Disruption 101

As interesting as the two keynote, three panels, and nineteen CEO product presentations that I’ve seen in the last eight hours have been, I gotta say: I feel kind of depressed.

There have been all kinds of interesting ideas positted here on the second day of OnHollywood. Ariana Huffington talked about the blogosphere as court of appeals. Digg founder Kevin Rose defended his decision to back his usership’s posting of some DVD hack code. Kyte CEO Daniel Graf demo’d his really cool cell phone webcasting application. Motorola CTO Padmasree Warrior (great name, huh?) dashed off some staggering facts, like that there are 32 cell phones sold every second. Heck, as I type, I’m listening to a presentation on “monetizing audience awareness.”

“You’re now seeng the tie in between product placement and ecommerce. You see it, you buy it.”

It’s so conflicting.

On one hand, I look at these guys on these panels — YouTube founder Chad Hurley, or Rose, or Graf — and I think, “Why aren’t you up there? Why aren’t you an innovator? Or, for that matter, a millionaire?”

On the other, I absolutely bristle at all of this talk of monetization, disruption, place shifting, mobilization, personalization, and socialization.

Not once have I heard anyone talk about art. Not once have I heard anyone talk about how the Internet and the Death of Big Media can serve the greater good? Not once have I heard anyone say anything about how the democratization of the tools and distribution formerly locked down by The Man will contribute to the betterment of The Every man.

It won’t surprise you to learn that I’m feeling the ramifications of that decision as I sit here in the dark in these terribly uncomfortable seats wishing I was outside where it’s sunny, crisp and cool.

Here I am in an uber-exclusive spot surrounded by venture cpitalists, media executives, technologists and innovators, and all I wanna’ do is drive a few miles west on Hollywood Boulevard to The Troubadour or west on Sunset to Silver Lake and hang out with the rock stars, actors, poets, drifters, and misfits.

It’s been years and years since I read Wallace Stegner’s “The Spectator Bird.” Still, I am haunted by the the protagonist’s conflict.

“I had been … forced to choose whether I would be a talent broker or a broke talent.”

No one forced me to work for a newspaper instead of playing rock shows 24/7. No one forced me to move to New York instead of staying in Saratoga Springs. No one forced me to work for MTV instead of PBS.

But still, here I am.

Not that no one warned me. Douglas Coupland warned me.

You’re going to go through a really fucked up period for about five or six years now. You’re going to sit and micro-obsess on every decision you ever made, some of which you’ll be grateful for and others you’ll start having regrets over — this is when you start having regrets. You’re gonna become hyper-competitive with every guy you ever meet or read about. Like, you’re competitive but wait until that kicks in. And you’ll probably make one or two super-major life decisions.

So here I am: me and my sore ass, bad posture, and goose bumps (too much AC), micro-obsessing.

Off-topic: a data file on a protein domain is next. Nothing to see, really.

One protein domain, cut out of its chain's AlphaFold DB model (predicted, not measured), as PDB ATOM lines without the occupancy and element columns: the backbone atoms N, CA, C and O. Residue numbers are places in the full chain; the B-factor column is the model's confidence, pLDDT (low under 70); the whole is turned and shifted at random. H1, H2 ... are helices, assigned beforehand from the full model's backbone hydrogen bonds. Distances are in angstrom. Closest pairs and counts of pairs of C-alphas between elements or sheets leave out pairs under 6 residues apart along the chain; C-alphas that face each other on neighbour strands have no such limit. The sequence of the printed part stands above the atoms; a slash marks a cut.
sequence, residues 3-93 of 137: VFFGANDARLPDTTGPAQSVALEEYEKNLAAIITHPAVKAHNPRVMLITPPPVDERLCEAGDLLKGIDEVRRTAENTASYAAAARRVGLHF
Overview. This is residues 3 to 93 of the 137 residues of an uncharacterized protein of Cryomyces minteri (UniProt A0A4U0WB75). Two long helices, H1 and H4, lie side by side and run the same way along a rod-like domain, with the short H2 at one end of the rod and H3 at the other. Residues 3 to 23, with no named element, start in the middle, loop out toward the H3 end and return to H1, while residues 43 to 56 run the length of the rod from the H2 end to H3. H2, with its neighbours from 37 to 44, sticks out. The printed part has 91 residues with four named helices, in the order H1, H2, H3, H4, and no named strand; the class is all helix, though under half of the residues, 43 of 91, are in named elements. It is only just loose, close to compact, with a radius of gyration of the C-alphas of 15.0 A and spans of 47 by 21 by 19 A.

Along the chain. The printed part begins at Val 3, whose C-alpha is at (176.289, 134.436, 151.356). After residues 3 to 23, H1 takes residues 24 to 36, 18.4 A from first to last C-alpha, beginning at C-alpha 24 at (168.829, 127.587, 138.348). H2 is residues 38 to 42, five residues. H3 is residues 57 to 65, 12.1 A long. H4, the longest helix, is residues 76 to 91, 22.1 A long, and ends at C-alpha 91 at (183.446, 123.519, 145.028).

All that said (and in case you’re still with me and curious), here’s Wednesday’s OnHollywood news in brief:

Lots of UGC video community aggregate/vertical plays. In other words, lots of YouTubeMySpaceGoogle mashups. Lots of ad serving, broader broadband, personal broadcasting (“personacasting”), monetizing of content in shows (a la Delivery Agent announced its MTV deal). Plus lots of VC.

News panel wasn’t too insightful. Too many from old media (Huffington, Citron) congratulating themselves on embracing “new media.” All agreed, though, that a blend of traditional editorial with community contributors is key. Red Herring founder Tony Perkins said his new website (AlwaysOn, hosts of the conference) keeps users on his site three times longer solely because they’ve encouraged/allowed/enabled them to contribute (comment, blog, etc). And Kevin Rose did publicly announce that he was backing his community on the dvd hack flap that broke Tuesday pm, which drew applause (and which was big news yesterday).

Really great keynote from Motorola cto: by 2010, 55% of online video will be user generated, some 44B streams. There are 32 cell phones sold every second, 1.8B — 3X PC sales — by 2009: dedicated, personalized, always on, always with you.

Sat through a panel on next steps for Akamai/Limelight in terms of serving petabytes of video. In short: they have a lot of scaling to do. P2P will be part of the solution (though they were playing that close to vest).

The only conversation I heard about art (or “content” as the olds like to say) at all came from a tv/studio panel. Excepting the dude from HBO (Carmi Zlotnik) who understood the value of a) quick, cheap and compelling and b) using YouTube et all for marketing, there were no major insights. In fact, Fox TV SVP Stephanie Henning wouldn’t concede that digital has affected how she create TV programming. Weird. Awesome quote from Zlotnik re: YouTube “theft” — “We know that there’s 20% signal theft at HBO, but business is still good.”

The coolest technology I saw? Kyte. The New York Times wrote about it on Monday. He was alos the only dude not in a suit. I liked that.

Some other interesting links:


Wednesday: more mobile, UGC, “IM generation” panel, more community/video products, P2P and IPTV.

Cool. (Sigh.)